Not that there aren't things to like about Windows 8. Honestly. And when I find them, I'll let you know. Of course, I'll have to write down where I found them because, with no instruction booklet, it's all a bit hit and miss.

"Go to the Microsoft Online help website," I hear (some of you) cry.

Yeah, right. This is Microsoft remember. The Help is less than helpful and is written in a language designed for people who don't need the help in the first place.

Ah well, progress was never designed to be easy, was it? And at least, after two days of trying, I now have itunes (albeit an earlier version). And I can watch YouTube (but only if I use Internet Explorer - other browsers ARE available, of course and I much prefer them, but never mind, eh?)

 
So, I remain a novice at Windows 8. Happy enough with Office 2013 though. I'm sure it has 101 gadgets that weren't on Office 2003 and I'm still trying to find the ones I actually use (almost there though). As with all technology, I won't let it beat me and I will insist it learns that it is there to serve me and not the other way around. I just keep pressing buttons 'til I beat it into submission and it finally gives up and lets me have the function I want.

As for nostalgia for the good old days of XP, I am also reminded of my very first foray into computers. It was 1989 (or thereabouts) and a couple of years ago, I wrote about my very first PC. Here's a reprise:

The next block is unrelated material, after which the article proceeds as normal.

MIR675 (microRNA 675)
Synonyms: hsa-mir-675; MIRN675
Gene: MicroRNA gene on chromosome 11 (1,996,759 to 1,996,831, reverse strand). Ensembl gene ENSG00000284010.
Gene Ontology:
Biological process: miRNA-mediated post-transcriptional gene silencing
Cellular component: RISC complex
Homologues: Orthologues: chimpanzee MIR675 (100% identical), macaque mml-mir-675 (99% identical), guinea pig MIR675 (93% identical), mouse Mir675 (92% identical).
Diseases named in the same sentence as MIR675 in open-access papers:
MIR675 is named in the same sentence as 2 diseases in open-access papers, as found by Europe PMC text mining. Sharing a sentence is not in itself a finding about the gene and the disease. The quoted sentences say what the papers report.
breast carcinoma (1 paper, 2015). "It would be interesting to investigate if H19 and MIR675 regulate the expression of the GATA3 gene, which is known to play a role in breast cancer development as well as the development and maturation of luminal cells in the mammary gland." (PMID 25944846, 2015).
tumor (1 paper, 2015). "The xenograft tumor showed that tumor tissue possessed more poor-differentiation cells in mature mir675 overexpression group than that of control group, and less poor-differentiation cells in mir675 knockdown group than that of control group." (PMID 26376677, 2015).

Ah those heady days!  OK, if you were born after 1990 you won’t know what on earth I’m on about but if you were born a little (well, let’s face it, quite a while) before then and you were writing anything more than the odd shopping list, you probably remember the revolutionary Amstrad 9512.

Yes, in the days when Lord Sugar was merely Mr Alan, this incredible, labour saving PCW (that’s Wordprocessor to you and I), launched onto the market to a hail of instantly discarded manual portables and Imperial office typewriters.

It came with a floppy disk drive (well, it didn’t have a hard disk so until you loaded that when you switched on, all you would get is a blank screen) and it had its own printer. This printer took daisywheels and you could buy different ones. So, if you were tired of looking at boring old Courier, you could buy a more interesting looking font – even an attractive joined-up writing one!

And oh the bliss of relegating the box of carbon paper to the back of the shelf ‘just in case’ and the rapidly hardening Tipp Ex to the waste bin.

The printer made a wonderful duh duh duh duh, duh duh duh, duh sound, except when it was drawing a header or footer line whereupon a noise like a rapid machine gun would set the house shaking. Only seven hours and twelve expensive ribbon cartridges later, your six hundred page manuscript was ready. Imagine that! And, if your by now throbbing head (and rapidly dwindling finances) could stand it, you could print off another copy! Wow, the days of saving your precious original in the freezer (it's the last thing to go if your house burns down) were over.